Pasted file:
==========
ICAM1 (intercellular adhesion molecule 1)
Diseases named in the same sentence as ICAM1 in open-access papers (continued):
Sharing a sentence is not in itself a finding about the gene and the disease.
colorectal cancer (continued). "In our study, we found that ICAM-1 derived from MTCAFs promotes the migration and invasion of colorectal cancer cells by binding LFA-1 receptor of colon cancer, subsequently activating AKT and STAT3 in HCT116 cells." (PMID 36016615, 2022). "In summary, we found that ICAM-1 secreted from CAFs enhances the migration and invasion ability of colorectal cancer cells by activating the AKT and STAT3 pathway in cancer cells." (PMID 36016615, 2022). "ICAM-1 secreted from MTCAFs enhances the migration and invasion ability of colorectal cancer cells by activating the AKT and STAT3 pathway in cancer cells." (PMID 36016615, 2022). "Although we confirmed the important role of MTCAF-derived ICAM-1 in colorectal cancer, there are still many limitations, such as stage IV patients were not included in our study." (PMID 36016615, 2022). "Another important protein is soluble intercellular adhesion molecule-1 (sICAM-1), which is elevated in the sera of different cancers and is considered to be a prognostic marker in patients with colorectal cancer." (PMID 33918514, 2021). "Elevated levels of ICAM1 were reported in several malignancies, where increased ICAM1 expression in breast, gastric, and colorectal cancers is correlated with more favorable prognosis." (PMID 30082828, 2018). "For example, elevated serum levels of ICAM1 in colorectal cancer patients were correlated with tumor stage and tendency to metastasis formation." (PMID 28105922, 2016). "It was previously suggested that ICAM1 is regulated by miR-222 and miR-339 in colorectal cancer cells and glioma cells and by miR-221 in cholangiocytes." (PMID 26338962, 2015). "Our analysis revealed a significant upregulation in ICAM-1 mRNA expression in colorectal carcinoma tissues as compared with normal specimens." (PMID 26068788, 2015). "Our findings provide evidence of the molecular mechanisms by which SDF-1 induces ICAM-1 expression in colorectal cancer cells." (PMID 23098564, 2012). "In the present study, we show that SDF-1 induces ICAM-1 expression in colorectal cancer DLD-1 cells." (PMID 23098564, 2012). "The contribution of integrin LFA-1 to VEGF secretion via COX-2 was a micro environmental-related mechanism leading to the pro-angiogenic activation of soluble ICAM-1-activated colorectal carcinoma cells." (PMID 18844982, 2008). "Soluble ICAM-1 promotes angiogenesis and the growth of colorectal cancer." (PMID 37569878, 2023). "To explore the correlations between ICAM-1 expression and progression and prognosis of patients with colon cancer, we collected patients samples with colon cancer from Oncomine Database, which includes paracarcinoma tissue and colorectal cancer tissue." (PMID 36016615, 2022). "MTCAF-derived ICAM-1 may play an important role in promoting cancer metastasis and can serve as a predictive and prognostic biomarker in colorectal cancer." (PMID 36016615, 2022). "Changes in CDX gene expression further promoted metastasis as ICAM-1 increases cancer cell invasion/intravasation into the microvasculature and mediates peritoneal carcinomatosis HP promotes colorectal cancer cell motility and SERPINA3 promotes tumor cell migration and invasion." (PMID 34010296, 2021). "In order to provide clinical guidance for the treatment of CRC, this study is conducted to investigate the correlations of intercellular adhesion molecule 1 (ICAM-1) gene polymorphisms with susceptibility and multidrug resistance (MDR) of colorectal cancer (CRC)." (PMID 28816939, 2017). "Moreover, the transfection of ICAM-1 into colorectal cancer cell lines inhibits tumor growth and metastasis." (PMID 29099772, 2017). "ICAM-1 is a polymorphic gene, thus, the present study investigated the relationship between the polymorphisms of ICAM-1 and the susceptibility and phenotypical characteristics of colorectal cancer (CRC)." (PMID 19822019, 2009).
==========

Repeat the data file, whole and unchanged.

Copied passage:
ICAM1 (intercellular adhesion molecule 1)
Diseases named in the same sentence as ICAM1 in open-access papers (continued):
Sharing a sentence is not in itself a finding about the gene and the disease.
colorectal cancer (continued). "In our study, we found that ICAM-1 derived from MTCAFs promotes the migration and invasion of colorectal cancer cells by binding LFA-1 receptor of colon cancer, subsequently activating AKT and STAT3 in HCT116 cells." (PMID 36016615, 2022). "In summary, we found that ICAM-1 secreted from CAFs enhances the migration and invasion ability of colorectal cancer cells by activating the AKT and STAT3 pathway in cancer cells." (PMID 36016615, 2022). "ICAM-1 secreted from MTCAFs enhances the migration and invasion ability of colorectal cancer cells by activating the AKT and STAT3 pathway in cancer cells." (PMID 36016615, 2022). "Although we confirmed the important role of MTCAF-derived ICAM-1 in colorectal cancer, there are still many limitations, such as stage IV patients were not included in our study." (PMID 36016615, 2022). "Another important protein is soluble intercellular adhesion molecule-1 (sICAM-1), which is elevated in the sera of different cancers and is considered to be a prognostic marker in patients with colorectal cancer." (PMID 33918514, 2021). "Elevated levels of ICAM1 were reported in several malignancies, where increased ICAM1 expression in breast, gastric, and colorectal cancers is correlated with more favorable prognosis." (PMID 30082828, 2018). "For example, elevated serum levels of ICAM1 in colorectal cancer patients were correlated with tumor stage and tendency to metastasis formation." (PMID 28105922, 2016). "It was previously suggested that ICAM1 is regulated by miR-222 and miR-339 in colorectal cancer cells and glioma cells and by miR-221 in cholangiocytes." (PMID 26338962, 2015). "Our analysis revealed a significant upregulation in ICAM-1 mRNA expression in colorectal carcinoma tissues as compared with normal specimens." (PMID 26068788, 2015). "Our findings provide evidence of the molecular mechanisms by which SDF-1 induces ICAM-1 expression in colorectal cancer cells." (PMID 23098564, 2012). "In the present study, we show that SDF-1 induces ICAM-1 expression in colorectal cancer DLD-1 cells." (PMID 23098564, 2012). "The contribution of integrin LFA-1 to VEGF secretion via COX-2 was a micro environmental-related mechanism leading to the pro-angiogenic activation of soluble ICAM-1-activated colorectal carcinoma cells." (PMID 18844982, 2008). "Soluble ICAM-1 promotes angiogenesis and the growth of colorectal cancer." (PMID 37569878, 2023). "To explore the correlations between ICAM-1 expression and progression and prognosis of patients with colon cancer, we collected patients samples with colon cancer from Oncomine Database, which includes paracarcinoma tissue and colorectal cancer tissue." (PMID 36016615, 2022). "MTCAF-derived ICAM-1 may play an important role in promoting cancer metastasis and can serve as a predictive and prognostic biomarker in colorectal cancer." (PMID 36016615, 2022). "Changes in CDX gene expression further promoted metastasis as ICAM-1 increases cancer cell invasion/intravasation into the microvasculature and mediates peritoneal carcinomatosis HP promotes colorectal cancer cell motility and SERPINA3 promotes tumor cell migration and invasion." (PMID 34010296, 2021). "In order to provide clinical guidance for the treatment of CRC, this study is conducted to investigate the correlations of intercellular adhesion molecule 1 (ICAM-1) gene polymorphisms with susceptibility and multidrug resistance (MDR) of colorectal cancer (CRC)." (PMID 28816939, 2017). "Moreover, the transfection of ICAM-1 into colorectal cancer cell lines inhibits tumor growth and metastasis." (PMID 29099772, 2017). "ICAM-1 is a polymorphic gene, thus, the present study investigated the relationship between the polymorphisms of ICAM-1 and the susceptibility and phenotypical characteristics of colorectal cancer (CRC)." (PMID 19822019, 2009).